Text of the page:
Seizures are very frightening to dog owners and are also terrifying to the dogs as well, depending on the severity or intensity of the seizure. Epilepsy, a general term for a seizure disorder, can be either idiopathic, which means that the exact cause is not known but is likely an inherited or genetic condition, or secondary, which means the seizures are the result of some other type of medical condition or trauma. Regardless of what type of epileptic seizure the dog is having, it is due to abnormal brain activity that is transmitted through the cerebral cortex to the muscles of the body, resulting in the spasms and behaviors that are seen. Secondary epilepsy may be caused by parasitic infestations, drugs, toxins, diseases, hormonal imbalances, and nutritional deficiencies. [...]
One of the scariest conditions that Silky Terrier owners, or any dog owner for that matter, have to sometimes deal with is canine epilepsy. This is a neurological disorder in which the dog experiences seizures, ranging in severity from very mild to very severe, while the owner stands by, feeling helpless. It seems like the tendency to develop epilepsy is inherited in the Silky Terrier breed, as well as in other breeds; some dogs only have one or a few seizures throughout their life, while other dogs unfortunately experience seizures regularly.
Essentially, epilepsy involves convulsions that are triggered by brain neurons firing suddenly, excessively and in an uncoordinated manner; this firing cause involuntary contractions of muscles and/or strange behavior. Though the exact cause of the uncoordinated firing is unknown, many experts believe that it may be caused by an imbalance of neurotransmitters, the chemical substances responsible for transmitting messages from one neuron to another. If your dog experiences an epileptic episode, he could present with a variety of behaviors, including a far-away look, twitching, barking, falling, defecating, paddling his limbs or urinating. These seizures can last anywhere from a few seconds to a few minutes and usually appear quite suddenly. [...]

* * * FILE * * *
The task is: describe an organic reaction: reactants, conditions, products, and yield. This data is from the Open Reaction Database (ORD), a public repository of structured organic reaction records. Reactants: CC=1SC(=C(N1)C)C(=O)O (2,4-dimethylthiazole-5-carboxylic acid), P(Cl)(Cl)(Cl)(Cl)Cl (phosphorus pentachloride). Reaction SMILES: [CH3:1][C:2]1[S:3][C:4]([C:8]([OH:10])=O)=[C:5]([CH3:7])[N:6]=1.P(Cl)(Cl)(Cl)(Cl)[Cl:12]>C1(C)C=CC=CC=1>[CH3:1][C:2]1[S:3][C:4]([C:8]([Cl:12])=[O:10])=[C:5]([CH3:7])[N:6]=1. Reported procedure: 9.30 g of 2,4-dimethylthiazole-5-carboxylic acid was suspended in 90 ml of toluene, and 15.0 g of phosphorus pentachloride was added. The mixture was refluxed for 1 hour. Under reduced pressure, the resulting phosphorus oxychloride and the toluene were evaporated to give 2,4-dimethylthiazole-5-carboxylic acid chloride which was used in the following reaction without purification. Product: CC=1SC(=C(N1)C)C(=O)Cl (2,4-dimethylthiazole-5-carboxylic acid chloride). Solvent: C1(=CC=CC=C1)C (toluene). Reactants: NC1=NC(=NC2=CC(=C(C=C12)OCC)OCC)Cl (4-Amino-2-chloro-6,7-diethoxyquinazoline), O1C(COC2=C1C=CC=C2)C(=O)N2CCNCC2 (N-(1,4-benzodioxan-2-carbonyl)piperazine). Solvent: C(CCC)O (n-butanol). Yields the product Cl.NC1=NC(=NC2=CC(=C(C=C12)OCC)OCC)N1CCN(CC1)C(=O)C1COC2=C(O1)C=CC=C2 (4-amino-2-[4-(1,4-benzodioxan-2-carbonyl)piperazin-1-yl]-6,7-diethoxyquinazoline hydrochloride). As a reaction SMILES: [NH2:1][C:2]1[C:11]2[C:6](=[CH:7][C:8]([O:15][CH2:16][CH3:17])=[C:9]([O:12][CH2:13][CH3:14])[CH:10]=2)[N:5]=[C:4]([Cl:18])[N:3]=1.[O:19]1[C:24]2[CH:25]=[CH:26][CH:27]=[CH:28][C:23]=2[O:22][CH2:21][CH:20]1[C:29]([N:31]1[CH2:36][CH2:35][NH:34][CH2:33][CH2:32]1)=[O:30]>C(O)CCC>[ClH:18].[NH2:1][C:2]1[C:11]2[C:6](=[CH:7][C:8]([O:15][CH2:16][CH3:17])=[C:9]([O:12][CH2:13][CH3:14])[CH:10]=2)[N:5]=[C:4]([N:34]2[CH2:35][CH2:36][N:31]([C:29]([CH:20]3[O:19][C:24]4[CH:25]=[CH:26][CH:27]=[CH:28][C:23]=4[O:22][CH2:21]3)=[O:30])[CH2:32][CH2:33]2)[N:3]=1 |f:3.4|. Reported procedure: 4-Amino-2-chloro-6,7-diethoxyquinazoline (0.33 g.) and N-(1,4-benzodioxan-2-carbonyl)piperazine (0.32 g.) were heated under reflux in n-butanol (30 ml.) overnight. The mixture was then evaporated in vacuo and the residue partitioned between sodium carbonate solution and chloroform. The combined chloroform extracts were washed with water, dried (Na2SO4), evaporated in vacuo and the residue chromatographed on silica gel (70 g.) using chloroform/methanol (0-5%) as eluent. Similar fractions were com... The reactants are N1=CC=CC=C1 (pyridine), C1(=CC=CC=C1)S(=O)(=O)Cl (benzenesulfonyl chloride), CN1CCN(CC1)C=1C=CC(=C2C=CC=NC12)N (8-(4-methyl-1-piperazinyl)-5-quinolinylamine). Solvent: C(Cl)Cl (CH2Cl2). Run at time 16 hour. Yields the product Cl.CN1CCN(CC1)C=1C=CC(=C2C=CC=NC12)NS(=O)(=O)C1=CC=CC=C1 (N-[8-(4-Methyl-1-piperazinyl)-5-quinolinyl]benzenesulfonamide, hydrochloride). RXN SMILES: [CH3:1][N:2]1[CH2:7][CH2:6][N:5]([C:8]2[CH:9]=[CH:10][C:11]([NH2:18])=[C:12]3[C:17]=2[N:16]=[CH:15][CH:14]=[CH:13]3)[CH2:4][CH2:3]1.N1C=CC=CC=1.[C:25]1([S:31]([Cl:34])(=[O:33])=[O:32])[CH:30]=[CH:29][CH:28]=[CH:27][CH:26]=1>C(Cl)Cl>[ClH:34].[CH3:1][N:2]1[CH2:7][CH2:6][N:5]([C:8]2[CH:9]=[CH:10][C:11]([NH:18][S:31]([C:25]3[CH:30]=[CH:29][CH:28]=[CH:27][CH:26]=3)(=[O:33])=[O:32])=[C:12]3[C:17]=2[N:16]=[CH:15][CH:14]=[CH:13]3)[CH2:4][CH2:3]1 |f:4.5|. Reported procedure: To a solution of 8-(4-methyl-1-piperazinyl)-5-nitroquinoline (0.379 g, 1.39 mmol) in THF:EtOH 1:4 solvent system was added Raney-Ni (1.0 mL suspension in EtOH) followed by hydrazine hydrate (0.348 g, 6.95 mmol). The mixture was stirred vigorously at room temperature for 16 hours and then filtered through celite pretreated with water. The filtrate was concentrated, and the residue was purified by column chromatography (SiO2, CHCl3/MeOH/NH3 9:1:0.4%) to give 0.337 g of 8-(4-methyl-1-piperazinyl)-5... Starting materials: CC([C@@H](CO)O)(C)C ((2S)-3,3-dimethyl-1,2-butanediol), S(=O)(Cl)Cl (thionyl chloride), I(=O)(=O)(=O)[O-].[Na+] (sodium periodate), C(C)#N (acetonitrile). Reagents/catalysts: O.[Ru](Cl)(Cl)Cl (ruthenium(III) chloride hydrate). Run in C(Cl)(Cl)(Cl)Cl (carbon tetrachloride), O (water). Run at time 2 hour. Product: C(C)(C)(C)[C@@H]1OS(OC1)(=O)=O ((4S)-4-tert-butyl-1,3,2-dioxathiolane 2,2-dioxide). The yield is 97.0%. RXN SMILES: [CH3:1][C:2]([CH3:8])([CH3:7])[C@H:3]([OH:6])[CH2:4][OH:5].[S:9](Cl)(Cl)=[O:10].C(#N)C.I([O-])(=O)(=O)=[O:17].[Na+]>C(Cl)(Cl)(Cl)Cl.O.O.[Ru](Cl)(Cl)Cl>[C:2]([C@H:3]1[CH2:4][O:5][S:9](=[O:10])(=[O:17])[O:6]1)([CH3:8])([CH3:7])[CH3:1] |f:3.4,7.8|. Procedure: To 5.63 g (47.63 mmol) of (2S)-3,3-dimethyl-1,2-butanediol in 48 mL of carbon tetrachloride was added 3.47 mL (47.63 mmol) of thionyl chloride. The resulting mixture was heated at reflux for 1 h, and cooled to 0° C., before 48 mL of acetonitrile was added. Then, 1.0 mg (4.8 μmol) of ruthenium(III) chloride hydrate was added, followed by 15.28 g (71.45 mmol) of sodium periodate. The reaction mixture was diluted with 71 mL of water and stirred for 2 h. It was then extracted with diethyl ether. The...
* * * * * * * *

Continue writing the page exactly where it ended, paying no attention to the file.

Most puppies have worms when they are born, that they contracted from their mother. Fleas and worms are another health concern that can cause a variety of problems. New puppy owners have to deal with this as both part of their puppy's care and the duration of their dogs' life. Worms are nasty parasites that usually live in a puppy's digestive system, but some do invade the heart or other organs. Puppies experience problems ranging from anemia and vomiting or, in the case of heartworm, even death if left untreated. After a veterinarian identifies the problem, treatment is normally very effective and straightforward. [...]
Most herding breeds, the Border Collie included, are naturally healthy dogs that have been bred to be highly athletic and strong. They also have amazingly strong respiratory and circulatory systems, probably due to the intensive screening done by early farmers and shepherds in only continuing to breed the healthiest and best working dogs. [...]
As with any breed of dog that has a huge surge in popularity there is always the risk that poor breeding practices will occur as everyone tries to get in on breeding the most in demand type of dog. Unfortunately this is what did happen with the Boxer breed, particularly in the United States, in the years immediately after World War ll. During this time the small number of puppies and dogs brought over from Germany were used in almost all American breeding programs, leading to some inherited genetic conditions becoming pronounced. Through selective breeding by responsible breeders most of these issues are now well managed, however backyard breeders and puppy mills are still cashing in on the breed popularity and breeding genetically inferior puppies. [...]